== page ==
Pharmacy contractor fraud could cost up to £111m each year, NHS England says

Pharmaceutical contractor fraud could be costing the NHS in England around £111m each year.

Guido Rasi, executive director at the EMA

EMA to begin review of ranitidine medicines after impurity found

The European Medicines Agency is to start a review of ranitidine medicines after tests revealed that some products contain the impurity N-nitrosodimethylamine.

All News

Meg Hillier, MP for Hackney South and Shoreditch and chair of the House of Commons public accounts comittee

Free prescription penalty charge system is 'not fit for purpose', say MPs

The penalty charge notice system in England, which fines people up to £100 for wrongly claiming a free prescription, is not fit for purpose and needs to be overhauled, MPs have said.

Jo Churchill MP

Government appoints Jo Churchill as new pharmacy minister

Jo Churchill has been appointed as the new parliamentary under-secretary of state for prevention, public health and primary care at the Department of Health and Social Care.

All United Kingdom

antibiotic packets

Point-of-care testing cuts antibiotic use in COPDSubscription

Point-of-care C-reactive protein testing reduces antibiotic use in people with acute COPD exacerbations, a study published in The New England Journal of Medicine has shown.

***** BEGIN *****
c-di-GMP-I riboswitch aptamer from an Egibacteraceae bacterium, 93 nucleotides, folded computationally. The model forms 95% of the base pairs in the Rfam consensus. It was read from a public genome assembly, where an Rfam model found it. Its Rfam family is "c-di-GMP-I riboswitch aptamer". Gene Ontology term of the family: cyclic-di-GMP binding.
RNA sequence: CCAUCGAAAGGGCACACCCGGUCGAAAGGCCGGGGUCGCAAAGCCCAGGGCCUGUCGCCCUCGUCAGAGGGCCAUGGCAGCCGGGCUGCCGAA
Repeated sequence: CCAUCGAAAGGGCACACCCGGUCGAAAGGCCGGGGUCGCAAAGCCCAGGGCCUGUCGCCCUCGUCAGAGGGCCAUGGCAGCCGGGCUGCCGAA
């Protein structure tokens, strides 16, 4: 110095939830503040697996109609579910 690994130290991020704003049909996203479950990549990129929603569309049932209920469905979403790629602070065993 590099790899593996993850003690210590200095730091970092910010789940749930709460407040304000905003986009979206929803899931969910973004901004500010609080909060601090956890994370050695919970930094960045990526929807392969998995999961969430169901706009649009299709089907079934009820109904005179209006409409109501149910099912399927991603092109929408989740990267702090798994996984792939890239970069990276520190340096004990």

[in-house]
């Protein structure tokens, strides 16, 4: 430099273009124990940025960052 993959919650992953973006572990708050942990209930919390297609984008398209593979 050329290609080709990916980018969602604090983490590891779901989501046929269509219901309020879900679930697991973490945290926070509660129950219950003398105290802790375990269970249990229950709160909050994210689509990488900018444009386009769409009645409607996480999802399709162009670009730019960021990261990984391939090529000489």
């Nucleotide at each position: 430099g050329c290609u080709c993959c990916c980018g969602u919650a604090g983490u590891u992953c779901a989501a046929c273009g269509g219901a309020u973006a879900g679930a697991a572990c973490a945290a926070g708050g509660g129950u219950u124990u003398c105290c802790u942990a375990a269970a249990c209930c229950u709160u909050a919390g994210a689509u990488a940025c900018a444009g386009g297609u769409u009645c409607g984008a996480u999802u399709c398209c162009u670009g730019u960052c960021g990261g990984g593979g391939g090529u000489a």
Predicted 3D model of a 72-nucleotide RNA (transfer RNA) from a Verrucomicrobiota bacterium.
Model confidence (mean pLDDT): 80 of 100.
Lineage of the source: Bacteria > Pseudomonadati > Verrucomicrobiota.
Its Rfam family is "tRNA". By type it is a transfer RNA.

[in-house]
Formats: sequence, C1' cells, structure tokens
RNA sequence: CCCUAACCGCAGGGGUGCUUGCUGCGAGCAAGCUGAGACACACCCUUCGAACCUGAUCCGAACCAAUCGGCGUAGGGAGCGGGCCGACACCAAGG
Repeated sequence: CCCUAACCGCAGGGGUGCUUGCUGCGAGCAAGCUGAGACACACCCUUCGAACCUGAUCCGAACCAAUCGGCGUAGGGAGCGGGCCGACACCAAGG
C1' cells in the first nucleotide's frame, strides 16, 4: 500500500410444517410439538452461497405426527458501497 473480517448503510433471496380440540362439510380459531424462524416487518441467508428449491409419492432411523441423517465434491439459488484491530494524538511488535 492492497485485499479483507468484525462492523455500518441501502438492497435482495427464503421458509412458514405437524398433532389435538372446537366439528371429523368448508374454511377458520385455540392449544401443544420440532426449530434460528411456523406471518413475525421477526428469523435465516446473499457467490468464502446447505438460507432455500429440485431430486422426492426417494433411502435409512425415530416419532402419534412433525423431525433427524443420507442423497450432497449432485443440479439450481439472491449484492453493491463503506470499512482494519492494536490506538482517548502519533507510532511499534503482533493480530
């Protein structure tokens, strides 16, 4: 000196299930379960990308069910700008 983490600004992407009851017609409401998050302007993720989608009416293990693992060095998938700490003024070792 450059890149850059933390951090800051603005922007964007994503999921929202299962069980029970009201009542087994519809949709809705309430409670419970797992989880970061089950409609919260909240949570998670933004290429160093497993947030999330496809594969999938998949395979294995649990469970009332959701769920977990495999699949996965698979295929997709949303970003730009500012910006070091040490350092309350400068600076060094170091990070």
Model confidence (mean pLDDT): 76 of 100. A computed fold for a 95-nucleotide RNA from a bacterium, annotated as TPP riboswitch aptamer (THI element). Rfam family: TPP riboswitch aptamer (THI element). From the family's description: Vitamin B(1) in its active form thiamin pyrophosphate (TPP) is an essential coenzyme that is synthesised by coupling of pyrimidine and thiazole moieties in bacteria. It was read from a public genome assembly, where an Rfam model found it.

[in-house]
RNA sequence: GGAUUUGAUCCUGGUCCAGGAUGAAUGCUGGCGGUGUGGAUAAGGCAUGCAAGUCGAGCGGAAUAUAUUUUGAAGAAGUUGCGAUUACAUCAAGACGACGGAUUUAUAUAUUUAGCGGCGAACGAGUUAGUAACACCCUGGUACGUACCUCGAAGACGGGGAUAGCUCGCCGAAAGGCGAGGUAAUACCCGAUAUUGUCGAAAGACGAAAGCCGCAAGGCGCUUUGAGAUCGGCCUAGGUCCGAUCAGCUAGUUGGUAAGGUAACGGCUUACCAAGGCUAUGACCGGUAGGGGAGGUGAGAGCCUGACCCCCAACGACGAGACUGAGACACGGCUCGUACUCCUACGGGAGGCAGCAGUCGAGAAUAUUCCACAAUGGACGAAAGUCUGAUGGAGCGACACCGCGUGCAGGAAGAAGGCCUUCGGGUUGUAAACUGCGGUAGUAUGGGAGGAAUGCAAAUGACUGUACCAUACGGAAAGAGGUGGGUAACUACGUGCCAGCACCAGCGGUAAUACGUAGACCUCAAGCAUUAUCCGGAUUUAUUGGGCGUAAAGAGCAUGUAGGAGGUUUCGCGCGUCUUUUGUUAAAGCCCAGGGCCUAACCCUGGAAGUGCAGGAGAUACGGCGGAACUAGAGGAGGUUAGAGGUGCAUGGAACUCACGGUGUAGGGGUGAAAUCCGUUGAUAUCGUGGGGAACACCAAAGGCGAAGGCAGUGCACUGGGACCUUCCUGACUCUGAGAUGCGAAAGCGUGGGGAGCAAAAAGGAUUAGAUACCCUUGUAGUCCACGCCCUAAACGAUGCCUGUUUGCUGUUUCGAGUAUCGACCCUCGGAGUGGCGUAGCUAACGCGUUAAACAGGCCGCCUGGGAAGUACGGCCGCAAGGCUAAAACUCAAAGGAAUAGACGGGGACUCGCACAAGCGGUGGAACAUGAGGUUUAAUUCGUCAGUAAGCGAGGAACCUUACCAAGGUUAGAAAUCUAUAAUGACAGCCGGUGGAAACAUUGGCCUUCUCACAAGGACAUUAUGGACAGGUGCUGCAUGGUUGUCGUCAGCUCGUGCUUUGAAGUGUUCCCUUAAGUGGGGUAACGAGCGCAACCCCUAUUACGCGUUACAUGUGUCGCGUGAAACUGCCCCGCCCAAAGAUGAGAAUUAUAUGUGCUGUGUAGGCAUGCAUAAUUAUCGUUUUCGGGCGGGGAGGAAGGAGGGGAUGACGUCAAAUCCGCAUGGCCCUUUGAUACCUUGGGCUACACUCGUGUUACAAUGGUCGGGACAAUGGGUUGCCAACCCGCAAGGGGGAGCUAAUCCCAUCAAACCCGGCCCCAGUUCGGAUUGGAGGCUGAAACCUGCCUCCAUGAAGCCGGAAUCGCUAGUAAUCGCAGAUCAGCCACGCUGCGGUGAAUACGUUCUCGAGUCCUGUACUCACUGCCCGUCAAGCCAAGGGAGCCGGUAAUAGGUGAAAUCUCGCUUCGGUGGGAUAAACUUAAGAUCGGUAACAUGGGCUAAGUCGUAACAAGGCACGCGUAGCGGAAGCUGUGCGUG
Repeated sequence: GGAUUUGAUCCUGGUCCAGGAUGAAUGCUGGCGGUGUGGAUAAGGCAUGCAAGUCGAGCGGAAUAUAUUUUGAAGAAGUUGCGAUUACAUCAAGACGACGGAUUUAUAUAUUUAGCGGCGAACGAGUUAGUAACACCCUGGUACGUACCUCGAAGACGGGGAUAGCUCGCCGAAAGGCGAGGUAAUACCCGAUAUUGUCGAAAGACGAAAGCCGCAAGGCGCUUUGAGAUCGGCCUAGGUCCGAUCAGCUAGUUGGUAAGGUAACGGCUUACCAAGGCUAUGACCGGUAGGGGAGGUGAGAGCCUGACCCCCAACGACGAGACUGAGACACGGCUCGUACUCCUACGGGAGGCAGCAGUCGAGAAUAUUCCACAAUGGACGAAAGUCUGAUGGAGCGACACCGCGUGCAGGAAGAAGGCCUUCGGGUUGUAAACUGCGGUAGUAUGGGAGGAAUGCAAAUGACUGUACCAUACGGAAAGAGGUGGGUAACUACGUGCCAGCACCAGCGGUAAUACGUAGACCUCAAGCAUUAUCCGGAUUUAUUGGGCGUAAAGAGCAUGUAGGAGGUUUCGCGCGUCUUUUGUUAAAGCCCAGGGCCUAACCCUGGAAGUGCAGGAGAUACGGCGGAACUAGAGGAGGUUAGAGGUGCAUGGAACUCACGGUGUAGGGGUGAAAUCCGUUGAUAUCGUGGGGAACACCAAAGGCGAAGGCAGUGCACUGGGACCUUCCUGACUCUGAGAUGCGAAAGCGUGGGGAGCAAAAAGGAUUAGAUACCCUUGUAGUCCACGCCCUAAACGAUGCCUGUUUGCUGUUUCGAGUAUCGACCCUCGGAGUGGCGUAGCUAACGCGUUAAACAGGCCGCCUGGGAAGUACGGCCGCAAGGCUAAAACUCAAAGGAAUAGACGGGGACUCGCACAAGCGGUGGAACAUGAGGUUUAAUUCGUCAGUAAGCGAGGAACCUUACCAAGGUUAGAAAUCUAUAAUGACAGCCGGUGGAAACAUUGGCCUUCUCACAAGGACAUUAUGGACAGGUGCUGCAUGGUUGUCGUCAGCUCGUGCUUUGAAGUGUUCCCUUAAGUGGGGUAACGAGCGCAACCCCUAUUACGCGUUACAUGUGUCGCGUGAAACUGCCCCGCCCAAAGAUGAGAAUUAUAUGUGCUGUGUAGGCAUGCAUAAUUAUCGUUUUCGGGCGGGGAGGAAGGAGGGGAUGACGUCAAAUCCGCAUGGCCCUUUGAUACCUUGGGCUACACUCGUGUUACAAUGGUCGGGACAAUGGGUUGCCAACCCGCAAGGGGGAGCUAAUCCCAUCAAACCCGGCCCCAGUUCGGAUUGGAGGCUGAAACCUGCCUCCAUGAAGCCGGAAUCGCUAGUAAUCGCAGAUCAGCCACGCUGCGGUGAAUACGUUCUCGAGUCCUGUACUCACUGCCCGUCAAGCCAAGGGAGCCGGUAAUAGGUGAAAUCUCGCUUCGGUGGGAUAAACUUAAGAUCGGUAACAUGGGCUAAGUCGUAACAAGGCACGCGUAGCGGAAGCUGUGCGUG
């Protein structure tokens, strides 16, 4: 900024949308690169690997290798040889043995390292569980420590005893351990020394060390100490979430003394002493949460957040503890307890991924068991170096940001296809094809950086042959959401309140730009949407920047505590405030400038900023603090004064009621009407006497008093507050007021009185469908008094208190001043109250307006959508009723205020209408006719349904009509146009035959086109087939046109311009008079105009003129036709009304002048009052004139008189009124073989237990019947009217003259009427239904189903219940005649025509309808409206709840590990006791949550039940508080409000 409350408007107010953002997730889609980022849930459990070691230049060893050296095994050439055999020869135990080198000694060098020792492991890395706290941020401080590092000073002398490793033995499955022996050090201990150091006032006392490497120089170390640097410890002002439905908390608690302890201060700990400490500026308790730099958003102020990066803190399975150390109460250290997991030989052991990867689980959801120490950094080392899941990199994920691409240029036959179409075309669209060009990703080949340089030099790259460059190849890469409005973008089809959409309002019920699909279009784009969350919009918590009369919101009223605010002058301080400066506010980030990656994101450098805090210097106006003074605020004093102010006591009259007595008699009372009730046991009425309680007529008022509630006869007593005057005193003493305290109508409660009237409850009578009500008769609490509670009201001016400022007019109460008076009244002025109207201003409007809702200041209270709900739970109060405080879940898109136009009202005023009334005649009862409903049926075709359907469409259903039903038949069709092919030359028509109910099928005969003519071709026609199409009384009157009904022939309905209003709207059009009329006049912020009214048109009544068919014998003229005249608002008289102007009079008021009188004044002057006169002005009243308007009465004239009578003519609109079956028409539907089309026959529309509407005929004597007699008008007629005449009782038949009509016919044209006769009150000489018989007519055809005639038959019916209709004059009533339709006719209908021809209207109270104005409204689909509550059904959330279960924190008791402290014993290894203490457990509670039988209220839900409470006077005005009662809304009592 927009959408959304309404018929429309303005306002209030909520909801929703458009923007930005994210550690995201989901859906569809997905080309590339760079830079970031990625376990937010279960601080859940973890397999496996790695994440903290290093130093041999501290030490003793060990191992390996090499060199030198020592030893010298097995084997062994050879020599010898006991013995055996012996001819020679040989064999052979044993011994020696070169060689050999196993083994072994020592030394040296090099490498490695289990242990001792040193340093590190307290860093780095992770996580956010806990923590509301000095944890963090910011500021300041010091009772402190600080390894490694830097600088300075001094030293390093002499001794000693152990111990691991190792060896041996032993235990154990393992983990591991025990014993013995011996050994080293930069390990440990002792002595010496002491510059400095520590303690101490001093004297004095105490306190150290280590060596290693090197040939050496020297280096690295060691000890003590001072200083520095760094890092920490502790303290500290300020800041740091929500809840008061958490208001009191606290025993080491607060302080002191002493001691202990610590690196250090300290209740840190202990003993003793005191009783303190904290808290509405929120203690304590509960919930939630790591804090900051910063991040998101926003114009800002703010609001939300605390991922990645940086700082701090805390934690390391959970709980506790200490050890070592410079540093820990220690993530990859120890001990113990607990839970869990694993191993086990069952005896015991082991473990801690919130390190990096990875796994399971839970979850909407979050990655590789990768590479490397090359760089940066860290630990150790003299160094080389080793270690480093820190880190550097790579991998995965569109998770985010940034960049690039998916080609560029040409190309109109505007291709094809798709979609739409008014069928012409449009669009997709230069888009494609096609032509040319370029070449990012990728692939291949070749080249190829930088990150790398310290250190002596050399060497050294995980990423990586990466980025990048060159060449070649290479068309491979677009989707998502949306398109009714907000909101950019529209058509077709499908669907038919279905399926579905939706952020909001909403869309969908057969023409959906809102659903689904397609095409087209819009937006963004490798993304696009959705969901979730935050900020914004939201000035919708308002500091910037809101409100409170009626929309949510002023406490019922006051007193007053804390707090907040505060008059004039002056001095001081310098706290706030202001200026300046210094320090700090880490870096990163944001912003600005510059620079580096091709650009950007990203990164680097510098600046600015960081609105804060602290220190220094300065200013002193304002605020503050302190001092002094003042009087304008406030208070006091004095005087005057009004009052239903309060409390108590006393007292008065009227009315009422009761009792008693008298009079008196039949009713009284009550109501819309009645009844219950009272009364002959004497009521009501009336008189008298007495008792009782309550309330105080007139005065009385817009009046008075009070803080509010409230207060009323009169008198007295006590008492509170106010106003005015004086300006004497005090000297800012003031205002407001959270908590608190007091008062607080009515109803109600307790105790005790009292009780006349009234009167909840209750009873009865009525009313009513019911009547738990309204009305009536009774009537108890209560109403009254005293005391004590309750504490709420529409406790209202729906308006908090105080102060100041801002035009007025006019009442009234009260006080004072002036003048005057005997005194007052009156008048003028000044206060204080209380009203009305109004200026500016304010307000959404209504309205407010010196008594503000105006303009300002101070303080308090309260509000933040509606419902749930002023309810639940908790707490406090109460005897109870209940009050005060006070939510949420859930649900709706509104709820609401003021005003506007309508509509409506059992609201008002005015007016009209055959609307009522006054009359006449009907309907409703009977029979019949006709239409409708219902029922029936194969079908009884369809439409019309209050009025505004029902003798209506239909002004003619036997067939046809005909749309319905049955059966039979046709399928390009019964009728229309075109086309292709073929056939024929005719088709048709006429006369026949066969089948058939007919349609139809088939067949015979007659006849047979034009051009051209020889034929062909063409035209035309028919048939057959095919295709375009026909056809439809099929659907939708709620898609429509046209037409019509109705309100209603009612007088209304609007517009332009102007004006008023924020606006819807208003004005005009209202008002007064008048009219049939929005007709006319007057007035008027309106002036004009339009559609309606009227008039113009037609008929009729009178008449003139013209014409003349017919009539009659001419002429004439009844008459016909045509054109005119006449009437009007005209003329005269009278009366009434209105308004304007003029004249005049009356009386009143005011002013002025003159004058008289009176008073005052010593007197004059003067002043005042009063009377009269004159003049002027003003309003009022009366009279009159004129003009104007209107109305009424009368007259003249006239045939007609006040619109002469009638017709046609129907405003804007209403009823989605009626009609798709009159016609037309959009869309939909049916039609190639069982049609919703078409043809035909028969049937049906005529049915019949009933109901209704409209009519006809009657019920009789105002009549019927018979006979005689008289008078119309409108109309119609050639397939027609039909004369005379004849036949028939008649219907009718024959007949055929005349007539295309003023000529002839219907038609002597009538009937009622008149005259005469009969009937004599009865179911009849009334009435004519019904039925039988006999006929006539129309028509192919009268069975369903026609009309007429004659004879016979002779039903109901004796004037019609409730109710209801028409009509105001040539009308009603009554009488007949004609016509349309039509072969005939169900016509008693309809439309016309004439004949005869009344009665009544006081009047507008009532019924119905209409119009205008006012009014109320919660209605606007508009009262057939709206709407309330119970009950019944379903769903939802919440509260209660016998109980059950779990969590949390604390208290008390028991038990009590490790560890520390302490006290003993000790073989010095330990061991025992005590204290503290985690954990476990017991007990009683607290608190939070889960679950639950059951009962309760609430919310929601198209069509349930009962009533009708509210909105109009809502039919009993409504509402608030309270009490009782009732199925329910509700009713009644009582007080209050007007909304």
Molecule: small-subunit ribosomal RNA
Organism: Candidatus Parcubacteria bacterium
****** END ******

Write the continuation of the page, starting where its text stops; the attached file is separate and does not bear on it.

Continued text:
Potential interaction between diuretics and laxatives foundSubscription

Researchers have identified a plausible drug–drug interaction between laxatives and non-potassium-sparing diuretics.

Young woman with a migraine ss19

Novel migraine therapy relieves pain and bothersome symptomsSubscription

Rimegepant, a medicine belonging to a new class of migraine treatments, relieves pain and other symptoms in patients with moderate or severe migraine pain, research published in The New England Journal of Medicine has shown.

Asthma inhaler

Switching inhalers can boost adherenceSubscription

Inhaler switching in asthma and COPD is not associated with negative impacts on patients’ health, study results published in Thorax have shown.

Fluoxetine bottle

NICE guidance linked with rising antidepressant use in childrenSubscription

National Institute for Health and Care Excellence guidelines from 2005 may have inadvertently led to increased antidepressant prescribing in children aged under 18 years.

Tramadol capsules

Tramadol and methadone users are at increased risk of hypoglycaemia, study reveals Subscription

Patients who take tramadol and methadone are at a higher risk of developing hypoglycaemia compared to those who take other opioids, a study has found.

Colon cancer computerised image

Triple targeted therapy for advanced bowel cancer improves survival Subscription

Patients with metastatic colorectal cancer who have a BRAF mutation have improved survival after treatment with three targeted therapies instead of standard chemotherapy, results from a phase III trial have shown.

woman smoking cannabis

Pain or insomnia main reasons for cannabis use in those without medical certificateSubscription

Customers who buy cannabis from “adult use” dispensaries, where no medical certificate is required, commonly report that they use it for pain relief or to help them sleep.

All Science

средство для усиления потенции у мужчин

cialis 20mg prix

недорогой хостел в киеве